UPDATED (11:00 a.m. ET): Updated to reflect Linda Bean’s ownership of the restaurant.
On Thursday morning, President-elect Donald Trump once again tried to influence the fortunes of a business company with a tweet, but went about it in a weird way that wades into murky ethical waters.
Trump’s tweet thanked Linda Bean, a member of the board of directors at retailer L.L. Bean, by name, but then included the handle of Linda Bean’s Maine-based lobster restaurant (but, interestingly, not L.L. Bean’s company Twitter handle).
Linda Bean — the human, not the lobster restaurant — is the granddaughter of Leon Leonwood Bean, L.L. Bean’s founder, and donated $60,000 to Trump’s PAC, incurring the wrath of the group Grab Your Wallet.
Grab Your Wallet maintains an extensive list of shops and companies connected to Trump that it urges shoppers to boycott, instead steering them toward other retailers. The group quickly added L.L. Bean to the list.
In response to the boycott, L.L. Bean released a statement last week pointing out that Linda Bean was only one of dozens of family members involved in the company and that her political stance did not represent the views of the company: “L.L.Bean does not endorse political candidates, take positions on political matters, or make political contributions.”
But the GYW group isn’t backing down, insisting it will continue the boycott unless Linda Bean steps down. GYW co-founder Shannon Coulter told the Portland, Maine newspaper the Portland Press Herald, “If Linda’s removal from the board were to go forward, I would most likely remove L.L. Bean from the boycott list.”
As for Trump, he’s clearly grown to enjoy the power of his tweets and how they affect the business of the companies he either praises or decries. He’s previously tweeted about Lockheed Martin, Boeing, General Motors, Toyota, and the AT&T-Time Warner merger.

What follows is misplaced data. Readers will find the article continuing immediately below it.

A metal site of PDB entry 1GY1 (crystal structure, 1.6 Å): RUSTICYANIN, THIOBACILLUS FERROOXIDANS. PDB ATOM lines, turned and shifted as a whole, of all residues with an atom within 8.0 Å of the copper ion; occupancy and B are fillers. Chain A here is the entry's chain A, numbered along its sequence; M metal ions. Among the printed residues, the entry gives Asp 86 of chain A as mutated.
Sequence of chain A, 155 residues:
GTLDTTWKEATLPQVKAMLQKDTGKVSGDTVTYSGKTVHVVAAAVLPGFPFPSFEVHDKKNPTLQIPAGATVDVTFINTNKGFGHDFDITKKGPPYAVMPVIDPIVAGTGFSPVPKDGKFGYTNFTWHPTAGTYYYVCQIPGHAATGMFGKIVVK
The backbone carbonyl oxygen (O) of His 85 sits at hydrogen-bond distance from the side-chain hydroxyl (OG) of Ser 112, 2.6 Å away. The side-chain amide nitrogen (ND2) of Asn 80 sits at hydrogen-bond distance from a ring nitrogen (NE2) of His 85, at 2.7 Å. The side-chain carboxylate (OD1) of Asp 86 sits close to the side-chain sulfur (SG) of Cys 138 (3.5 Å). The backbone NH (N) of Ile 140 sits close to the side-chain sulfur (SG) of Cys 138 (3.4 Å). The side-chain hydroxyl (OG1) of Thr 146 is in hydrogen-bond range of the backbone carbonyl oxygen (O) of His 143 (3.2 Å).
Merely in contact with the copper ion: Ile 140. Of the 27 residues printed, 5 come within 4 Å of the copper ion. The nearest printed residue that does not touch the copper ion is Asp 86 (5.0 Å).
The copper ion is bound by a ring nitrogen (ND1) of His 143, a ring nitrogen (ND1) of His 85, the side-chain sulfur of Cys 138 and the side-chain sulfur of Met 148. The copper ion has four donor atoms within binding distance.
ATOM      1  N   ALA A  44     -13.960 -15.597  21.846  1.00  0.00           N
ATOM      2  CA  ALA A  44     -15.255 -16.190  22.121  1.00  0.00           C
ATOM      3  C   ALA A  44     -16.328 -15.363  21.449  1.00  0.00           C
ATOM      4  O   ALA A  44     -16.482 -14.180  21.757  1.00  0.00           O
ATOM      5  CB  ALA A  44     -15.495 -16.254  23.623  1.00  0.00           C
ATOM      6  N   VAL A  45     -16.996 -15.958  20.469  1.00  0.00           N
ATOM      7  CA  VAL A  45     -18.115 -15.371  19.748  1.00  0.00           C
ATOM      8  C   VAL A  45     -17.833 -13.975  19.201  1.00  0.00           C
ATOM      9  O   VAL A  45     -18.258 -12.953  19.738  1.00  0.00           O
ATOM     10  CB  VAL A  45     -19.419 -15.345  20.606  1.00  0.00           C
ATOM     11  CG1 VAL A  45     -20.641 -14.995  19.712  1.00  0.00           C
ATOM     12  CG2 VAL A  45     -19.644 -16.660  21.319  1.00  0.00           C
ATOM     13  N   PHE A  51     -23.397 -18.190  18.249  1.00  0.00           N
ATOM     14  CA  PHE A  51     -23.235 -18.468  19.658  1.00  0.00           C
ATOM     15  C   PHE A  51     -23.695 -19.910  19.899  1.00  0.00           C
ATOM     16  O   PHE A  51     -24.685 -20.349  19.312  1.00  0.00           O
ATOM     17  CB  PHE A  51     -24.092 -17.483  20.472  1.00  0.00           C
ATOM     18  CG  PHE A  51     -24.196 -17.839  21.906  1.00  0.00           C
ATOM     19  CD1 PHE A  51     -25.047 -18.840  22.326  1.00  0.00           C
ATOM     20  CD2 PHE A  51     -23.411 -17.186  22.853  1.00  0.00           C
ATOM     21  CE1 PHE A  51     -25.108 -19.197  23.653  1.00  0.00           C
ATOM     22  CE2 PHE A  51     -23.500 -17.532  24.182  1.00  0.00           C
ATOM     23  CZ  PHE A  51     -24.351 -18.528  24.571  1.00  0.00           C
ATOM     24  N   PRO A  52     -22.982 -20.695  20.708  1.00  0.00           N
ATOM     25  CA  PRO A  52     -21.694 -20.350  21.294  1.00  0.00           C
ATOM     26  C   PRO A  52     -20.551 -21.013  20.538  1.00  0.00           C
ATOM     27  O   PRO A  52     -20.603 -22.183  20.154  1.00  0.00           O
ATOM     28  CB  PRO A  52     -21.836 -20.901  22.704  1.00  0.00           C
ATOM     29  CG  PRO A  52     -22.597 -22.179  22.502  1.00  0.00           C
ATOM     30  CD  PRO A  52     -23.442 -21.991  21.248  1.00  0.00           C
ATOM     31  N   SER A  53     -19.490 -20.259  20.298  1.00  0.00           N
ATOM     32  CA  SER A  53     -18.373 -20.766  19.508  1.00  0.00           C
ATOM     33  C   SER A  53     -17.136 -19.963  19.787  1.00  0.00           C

It’s become such a phenomenon that there’s even an app for alerts when Trump tweets about a company.
What sets this example apart from previous incidents, aside from the whole “tweeting the wrong company” thing, is that Trump was essentially endorsing a company after someone from that business gave him money, a highly unusual — and some say unethical — move.
This new controversy also comes at a time when Trump is still coming under heavy criticism for how he’s choosing to handle his own businesses as he prepares to enter the White House. At Wednesday’s highly contentious press conference, Trump said he’d give up leadership of his business to his sons, but refused to create a blind trust, generating heaps of criticism over the potential for conflicts of interest in his presidency.
And, now, by tweeting Linda Bean’s restaurant instead of just using her name, he’s influenced two of her business. By mid-afternoon, the restaurant’s account had more than doubled its followers (though still stood at only around 3,200).
However, given Trump’s extensive history of commercial endorsements, there’s probably nothing to be surprised about anymore. Here’s to the first White House endorsement of stuffed-crust pizza.